William Caleb Yarborough was born on March 27, 1940 in Timmonsville, South Carolina, to a tobacco farmer. Yarborough was the first stock car driver to win three consecutive NASCAR championships, a record that still stands today. Because of his overall record of 83 wins, he's number five on the NASCAR all-time winner's list.
Yarborough attended a race as a youngster, igniting his desire to become a driver. When he was a teenager, he lied about his age in order to become a race car driver, but was discovered. He made his official debut in 1957 at the Southern 500, finishing in 42nd place. In next decade, he would race into the record books.
Yarborough earned his first top-15 finish in 1960 when he ran in the Southern States Fairgrounds. Two years later, he received his first top-10 finish at the Daytona 500 Qualifying Race. Throughout the decade, he slowly worked his way up in the ranks of auto racing, culminating with his first of three victories at the Daytona 500 in 1968.
He continued racing in the 1970s, accumulating victories and setting records. He won a career-high 10 races in 1974, including his third Atlanta 500; nevertheless, he lost the championship by approximately 600 points. When his team was bought by Junior Johnson mid-season, he entered the 1975 racing season without major sponsors, missing three races before finally getting a sponsor. Despite winning three races, he dropped to ninth place in the final standings.
There was an upsurge in his career the following few years. In 1976 and 1977, he won nine races each year, including two NASCAR championships and another Daytona 500. The following year (1978) he won his third consecutive championship and a total of 10 races. In 1979, Yarborough had the privilege of participating in the Daytona 500, the first NASCAR race to appear on television. On-track and off-track drama between he and fellow drivers, Bobby and Donnie Allison, likely helped racing reach its current popularity.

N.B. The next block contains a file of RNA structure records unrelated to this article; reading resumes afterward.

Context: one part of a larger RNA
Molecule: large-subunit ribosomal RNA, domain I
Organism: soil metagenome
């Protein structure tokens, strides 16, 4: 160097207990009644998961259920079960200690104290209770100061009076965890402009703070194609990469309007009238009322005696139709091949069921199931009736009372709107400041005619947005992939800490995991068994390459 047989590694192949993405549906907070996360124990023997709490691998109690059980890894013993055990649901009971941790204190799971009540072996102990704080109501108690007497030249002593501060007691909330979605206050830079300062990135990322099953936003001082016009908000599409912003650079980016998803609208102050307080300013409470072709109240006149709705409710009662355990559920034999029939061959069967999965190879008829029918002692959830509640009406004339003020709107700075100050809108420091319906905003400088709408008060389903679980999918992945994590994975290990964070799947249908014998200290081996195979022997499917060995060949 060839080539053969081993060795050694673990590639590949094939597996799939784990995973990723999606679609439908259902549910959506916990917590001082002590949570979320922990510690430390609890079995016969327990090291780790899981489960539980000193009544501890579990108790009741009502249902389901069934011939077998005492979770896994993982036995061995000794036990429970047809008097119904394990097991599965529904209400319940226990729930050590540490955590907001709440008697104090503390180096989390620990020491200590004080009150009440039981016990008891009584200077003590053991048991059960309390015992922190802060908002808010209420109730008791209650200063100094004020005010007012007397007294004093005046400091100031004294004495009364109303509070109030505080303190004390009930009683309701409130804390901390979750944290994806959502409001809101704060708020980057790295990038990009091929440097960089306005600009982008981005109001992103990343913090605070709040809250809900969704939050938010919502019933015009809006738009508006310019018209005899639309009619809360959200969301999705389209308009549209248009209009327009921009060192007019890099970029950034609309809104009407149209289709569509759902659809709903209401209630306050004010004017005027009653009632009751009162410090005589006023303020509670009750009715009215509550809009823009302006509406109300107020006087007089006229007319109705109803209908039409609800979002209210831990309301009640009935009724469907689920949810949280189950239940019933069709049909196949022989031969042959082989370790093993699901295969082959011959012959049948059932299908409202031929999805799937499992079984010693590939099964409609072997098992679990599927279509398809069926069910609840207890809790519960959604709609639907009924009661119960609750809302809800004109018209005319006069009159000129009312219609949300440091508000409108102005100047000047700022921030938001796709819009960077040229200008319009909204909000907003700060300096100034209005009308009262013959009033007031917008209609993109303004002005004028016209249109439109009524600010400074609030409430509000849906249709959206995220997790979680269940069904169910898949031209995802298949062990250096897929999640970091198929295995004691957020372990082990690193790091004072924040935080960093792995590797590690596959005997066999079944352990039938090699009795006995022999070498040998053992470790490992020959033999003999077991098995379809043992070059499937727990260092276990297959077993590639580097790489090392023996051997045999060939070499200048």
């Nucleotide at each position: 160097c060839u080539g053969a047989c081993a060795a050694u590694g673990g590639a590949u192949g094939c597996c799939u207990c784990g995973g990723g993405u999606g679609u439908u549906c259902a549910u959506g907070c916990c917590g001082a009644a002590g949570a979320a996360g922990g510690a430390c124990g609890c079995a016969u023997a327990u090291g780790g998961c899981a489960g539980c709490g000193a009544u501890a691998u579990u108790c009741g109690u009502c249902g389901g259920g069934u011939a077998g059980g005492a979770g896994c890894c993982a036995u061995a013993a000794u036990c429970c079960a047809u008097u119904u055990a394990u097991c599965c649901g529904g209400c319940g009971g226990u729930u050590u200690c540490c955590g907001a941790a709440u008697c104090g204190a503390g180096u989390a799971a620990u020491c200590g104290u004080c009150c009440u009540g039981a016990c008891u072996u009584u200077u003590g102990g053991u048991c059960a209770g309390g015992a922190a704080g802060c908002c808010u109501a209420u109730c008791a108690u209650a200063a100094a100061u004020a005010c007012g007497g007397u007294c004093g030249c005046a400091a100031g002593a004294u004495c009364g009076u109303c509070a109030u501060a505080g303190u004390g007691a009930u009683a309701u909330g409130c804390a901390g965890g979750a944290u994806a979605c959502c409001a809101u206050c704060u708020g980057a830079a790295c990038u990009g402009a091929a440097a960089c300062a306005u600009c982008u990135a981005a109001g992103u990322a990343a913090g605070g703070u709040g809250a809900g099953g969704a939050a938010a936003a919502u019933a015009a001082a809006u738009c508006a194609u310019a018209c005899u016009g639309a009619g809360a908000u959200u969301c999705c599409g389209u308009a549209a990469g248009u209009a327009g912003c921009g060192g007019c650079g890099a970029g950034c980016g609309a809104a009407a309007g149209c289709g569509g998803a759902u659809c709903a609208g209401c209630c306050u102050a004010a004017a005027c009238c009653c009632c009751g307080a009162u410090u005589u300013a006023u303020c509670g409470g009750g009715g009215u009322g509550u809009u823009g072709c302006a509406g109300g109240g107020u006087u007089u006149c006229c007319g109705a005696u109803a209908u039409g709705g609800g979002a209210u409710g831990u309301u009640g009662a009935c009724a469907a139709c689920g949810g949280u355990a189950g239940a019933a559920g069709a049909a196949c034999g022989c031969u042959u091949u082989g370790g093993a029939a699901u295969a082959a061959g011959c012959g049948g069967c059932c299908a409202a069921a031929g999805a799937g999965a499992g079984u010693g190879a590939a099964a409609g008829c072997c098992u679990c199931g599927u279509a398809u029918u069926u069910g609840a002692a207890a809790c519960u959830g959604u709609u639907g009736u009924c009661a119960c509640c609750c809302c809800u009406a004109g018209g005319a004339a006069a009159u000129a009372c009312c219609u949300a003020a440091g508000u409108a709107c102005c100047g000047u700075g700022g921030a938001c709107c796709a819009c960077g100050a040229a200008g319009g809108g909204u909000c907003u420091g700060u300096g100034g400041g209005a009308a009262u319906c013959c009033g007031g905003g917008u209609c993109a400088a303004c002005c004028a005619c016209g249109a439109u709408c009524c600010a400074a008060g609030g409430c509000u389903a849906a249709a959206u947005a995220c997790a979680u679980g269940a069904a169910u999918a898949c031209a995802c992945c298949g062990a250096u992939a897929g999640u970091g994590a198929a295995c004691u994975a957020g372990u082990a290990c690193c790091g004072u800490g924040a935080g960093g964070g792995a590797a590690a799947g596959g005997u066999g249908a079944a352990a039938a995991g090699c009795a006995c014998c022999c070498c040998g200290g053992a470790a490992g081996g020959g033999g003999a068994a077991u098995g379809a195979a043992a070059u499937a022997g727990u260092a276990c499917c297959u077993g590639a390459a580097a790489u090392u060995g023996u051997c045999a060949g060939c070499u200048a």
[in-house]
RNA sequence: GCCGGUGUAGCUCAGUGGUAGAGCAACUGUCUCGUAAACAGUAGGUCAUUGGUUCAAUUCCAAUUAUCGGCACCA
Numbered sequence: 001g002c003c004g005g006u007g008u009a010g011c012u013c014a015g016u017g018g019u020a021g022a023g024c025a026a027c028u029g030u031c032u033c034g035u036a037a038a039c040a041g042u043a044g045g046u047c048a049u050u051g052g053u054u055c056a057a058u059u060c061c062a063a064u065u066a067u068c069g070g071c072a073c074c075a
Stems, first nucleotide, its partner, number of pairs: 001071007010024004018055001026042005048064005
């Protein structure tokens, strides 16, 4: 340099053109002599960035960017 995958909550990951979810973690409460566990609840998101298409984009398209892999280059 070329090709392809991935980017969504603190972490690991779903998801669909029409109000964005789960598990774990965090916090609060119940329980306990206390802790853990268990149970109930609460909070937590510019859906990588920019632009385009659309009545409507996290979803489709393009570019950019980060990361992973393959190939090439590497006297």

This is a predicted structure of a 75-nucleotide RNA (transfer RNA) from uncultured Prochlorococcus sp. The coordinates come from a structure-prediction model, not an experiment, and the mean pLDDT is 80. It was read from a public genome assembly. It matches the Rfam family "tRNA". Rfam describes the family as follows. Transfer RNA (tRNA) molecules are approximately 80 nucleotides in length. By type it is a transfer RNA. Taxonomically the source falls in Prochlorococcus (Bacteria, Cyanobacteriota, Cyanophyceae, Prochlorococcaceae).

Yarborough continued racing into the 1980s, winning his fourth Atlanta 500 in 1981 and his third Daytona 500 in 1983. He set another record in 1984, becoming the first driver to qualify for the Daytona 500 by reaching 200 miles per hour. He won his final race in the Miller High Life 500 in 1985, as well as the Talladega 500. However, he would continue racing for another three years.
After his career as a race car driver ended, his career as a businessman began. From the later part of the 1980s to early 2000, he was the owner of various driving teams, with a number of victories and defeats. Regrettably, he sold his team in January 2000 and the team eventually faded away from the racing circuit.
Like other racers who share the honor of being the top in the field, Yarborough set the standard for future racers to follow.